Our economic world view and investment philosophy

Less is more: In the daily flood of news and its apparent complexity, the important issues can easily be lost in the mix. That is why we monitor long-term trends in the global real estate and capital markets and break it down to the essentials: money supply, economic performance and prospects.

Government debt must continue to be funded – the result: sustainably low interest rates

Debt is rising relentlessly in all industrialized countries around the world. It is highly unlikely that the debt will ever be paid off. Ultimately, there are two ways to permanently finance public debt: massive cuts or permanently low interest rates. Every central bank wants to postpone an unavoidable, painful debt relief as much as possible. It is therefore unlikely that the low interest rate situation will change soon – to date, neither the US Federal Reserve nor the European Central Bank (ECB) have hinted at ending their expansionary monetary policies anytime soon.

Economic development is subdued

The extremely lax central bank policy is coupled with global currency devaluation. The weaker a currency the better the current account balance through exports, so goes the theory and conventional wisdom. However, economies are adapting to competition: in the long term, this will not work. There will probably be no winner in this race.

Huge mountains of debt, aging industrial societies and structural problems in major emerging markets are dampening the global economy. Thus, we should say goodbye to strong growth rates of the past. The world’s economy is only promising muted growth.

Real inflation is asset price inflation that continues to drive real economic assets long term

The money supply of the major currencies (M3) is clearly rising towards utopian levels and increasingly disproportionate to economic performance. The steady increase in real inflation* has little impact on current account balances or consumption. As an asset price inflation, however, real inflation* has an impact on material asset prices. For real estate, this translates into sustainably rising values and rents.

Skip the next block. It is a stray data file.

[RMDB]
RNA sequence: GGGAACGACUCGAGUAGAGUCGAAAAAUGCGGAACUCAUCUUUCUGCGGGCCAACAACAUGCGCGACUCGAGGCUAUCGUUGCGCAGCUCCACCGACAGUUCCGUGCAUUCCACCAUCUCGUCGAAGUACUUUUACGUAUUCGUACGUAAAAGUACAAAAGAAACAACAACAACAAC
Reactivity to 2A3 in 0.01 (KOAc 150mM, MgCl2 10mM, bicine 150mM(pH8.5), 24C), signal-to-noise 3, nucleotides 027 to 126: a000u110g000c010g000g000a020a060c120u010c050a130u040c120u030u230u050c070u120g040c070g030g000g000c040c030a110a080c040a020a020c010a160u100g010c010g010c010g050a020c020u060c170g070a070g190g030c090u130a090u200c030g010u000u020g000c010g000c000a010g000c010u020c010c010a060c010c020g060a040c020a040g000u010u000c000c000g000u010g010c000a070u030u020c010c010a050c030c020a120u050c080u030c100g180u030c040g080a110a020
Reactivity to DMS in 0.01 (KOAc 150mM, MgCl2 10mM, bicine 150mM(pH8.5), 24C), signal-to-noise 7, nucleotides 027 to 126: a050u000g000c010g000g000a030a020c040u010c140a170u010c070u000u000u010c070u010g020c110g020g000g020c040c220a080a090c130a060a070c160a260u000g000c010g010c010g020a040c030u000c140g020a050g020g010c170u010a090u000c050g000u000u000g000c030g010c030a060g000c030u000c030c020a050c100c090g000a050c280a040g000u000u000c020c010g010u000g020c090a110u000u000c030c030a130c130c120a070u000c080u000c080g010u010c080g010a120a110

* Rule of thumb per country: real inflation rate equals growth of money supply (M3) minus economic growth (GDP)

The banking system is fragile – deposits are not really safe

Banking crises have always existed in the major industrialized countries. In the most recent one, experienced by EU member state Cyprus in 2012, assets in excess of EUR 100,000 were simply expropriated. The crisis has shown that money in the bank – so-called bankroll or credit – is ultimately a risky claim against a bank, which in turn can go bankrupt. Today, the vast majority of money is in circulation as a receivable from third parties (e.g., banks). In the event of a bank crash or economic crisis, most of it will be lost; so-called deposit insurance, both the legally mandated and voluntary type, can and will not suffice.

Money is not a "real" asset

Cash is the only form of money that is 100 % safe and available anytime. Everything else is merely risk claims associated with third parties like bank or customers. The creditor bears the risk of insolvency of these parties. Cash exists much less here than “in orbit". For example, according to the ECB, the cash circulating in the EU is only about 10 % of the total M3 money supply.